The decision, while difficult, moves him closer to his goal of reducing the number of failing schools, he said.
"This month has been a test for myself, my staff, this board and of the system as a whole — a test of our courage, our consistency and a test of humility," Lewis said. "As a public servant and leader, the test I face is whether I will make tough choices when the information is presented to me."
However, at the meeting some parents asked for a different option. They want Lewis to close the charters if the school is performing poorly, as required under state law. But they want the parish school district to run the schools directly to give them another shot at improvement.
They also asked the district to better include parents in decision-making, provide schools with more financial support and create more in-depth evaluation processes
Several times during the meeting, the attendees broke into chants of "erase the board" and "take back our schools."
"We are creating another generation of prisoners and housekeepers, and y’all are fine with that. But you work for us, not the charters," said McDonogh 35 alumna Armtrice Cowart. "You around here passing around charters like you Oprah or something: Look under your seat, you get a school, you get a school, you get a school."
The OPSB has had oversight of most public schools in New Orleans since the summer, when the schools previously overseen by the state-run Recovery School District were transferred under the locally elected board.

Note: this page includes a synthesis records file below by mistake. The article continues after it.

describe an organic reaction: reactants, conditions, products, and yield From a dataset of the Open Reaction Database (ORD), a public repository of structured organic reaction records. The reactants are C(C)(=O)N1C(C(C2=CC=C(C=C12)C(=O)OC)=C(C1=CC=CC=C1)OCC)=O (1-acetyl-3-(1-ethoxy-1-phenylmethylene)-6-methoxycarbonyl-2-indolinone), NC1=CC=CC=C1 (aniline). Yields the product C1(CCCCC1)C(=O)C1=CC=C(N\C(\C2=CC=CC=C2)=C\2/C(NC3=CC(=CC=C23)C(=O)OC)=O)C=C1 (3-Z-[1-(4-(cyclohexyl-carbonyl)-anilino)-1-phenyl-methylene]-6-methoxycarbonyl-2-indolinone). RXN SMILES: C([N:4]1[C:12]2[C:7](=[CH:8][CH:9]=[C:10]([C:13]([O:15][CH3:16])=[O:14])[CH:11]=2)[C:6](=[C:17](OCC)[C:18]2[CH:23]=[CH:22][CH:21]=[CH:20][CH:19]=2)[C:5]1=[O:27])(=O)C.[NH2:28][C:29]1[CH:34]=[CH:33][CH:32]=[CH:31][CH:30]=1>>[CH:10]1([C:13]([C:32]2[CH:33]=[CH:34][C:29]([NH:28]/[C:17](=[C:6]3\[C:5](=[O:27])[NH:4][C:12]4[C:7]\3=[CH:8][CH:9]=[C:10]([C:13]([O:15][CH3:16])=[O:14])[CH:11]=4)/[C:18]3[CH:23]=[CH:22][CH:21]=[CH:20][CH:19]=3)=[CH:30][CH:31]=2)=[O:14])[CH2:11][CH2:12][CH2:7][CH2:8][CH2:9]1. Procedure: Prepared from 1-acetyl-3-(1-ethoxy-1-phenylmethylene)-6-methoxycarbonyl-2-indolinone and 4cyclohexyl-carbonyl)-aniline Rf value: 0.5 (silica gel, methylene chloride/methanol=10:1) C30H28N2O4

The last time a locally elected board was in charge of all local public schools was before July 2004, when the first New Orleans public school was transferred to the newly formed RSD and subsequently converted into a charter.
But prior to the OPSB regaining control, most of the New Orleans public schools had become charter schools, which are public schools governed by mostly autonomous nonprofit boards.
While addressing parents during his superintendent's report, Lewis underscored that, as a whole, public education has come a long way since 2004, when the local district consistently came in last or second-to-last in state rankings.
Members of New Schools for New Orleans, a pro-charter nonprofit organization, have backed Lewis' claims. In a 2015 report, the organization said the charter movement helped usher in successes not seen in the city's schools for decades.
More recently, the nonprofit analyzed data from 87 locally and state-authorized schools in New Orleans, 98 percent of which are charters, and found "numbers to celebrate."
Of the approximately 49,000 students who attended public schools in New Orleans in 2017, 73 percent graduated, up from 54 percent in 2014.
Moreover, 11 percent of New Orleans students attended Lousiana's lowest-performing schools last year. In 2005, 62 percent were in those schools.
However, Lewis' critics shot back with numbers of their own.
Bouie underscored that 41 percent of public schools in Orleans Parish got Ds and Fs under the latest state ratings.
He argued that with so many failing schools, there aren't enough good options to go around when the OPSB shutters under-performing charters. The result, he said, is that children's lives get disrupted only to be shuffled into another poorly performing school.
"We've got to stop doing to our children what we are doing," Bouie said. "After tonight, please do not charter or close another school. If you’ve got a problem with administration, run the school; don’t close the school.”
Other critics have said closing can be especially jarring because many of the schools have long histories.
McDonogh 32, for example, was founded as one of the city's first schools for African-American children and was among the first schools to reopen its doors following Katrina.
Harney, originally named Willow Street School, was built in 1923. Nelson was one of the city's first state-authorized charter schools, and Fischer describes itself as "a historic neighborhood school."
Whatever happens with the five schools, Webber said she expects parents to remain "amplified."
"Parents feel blindsided," she said.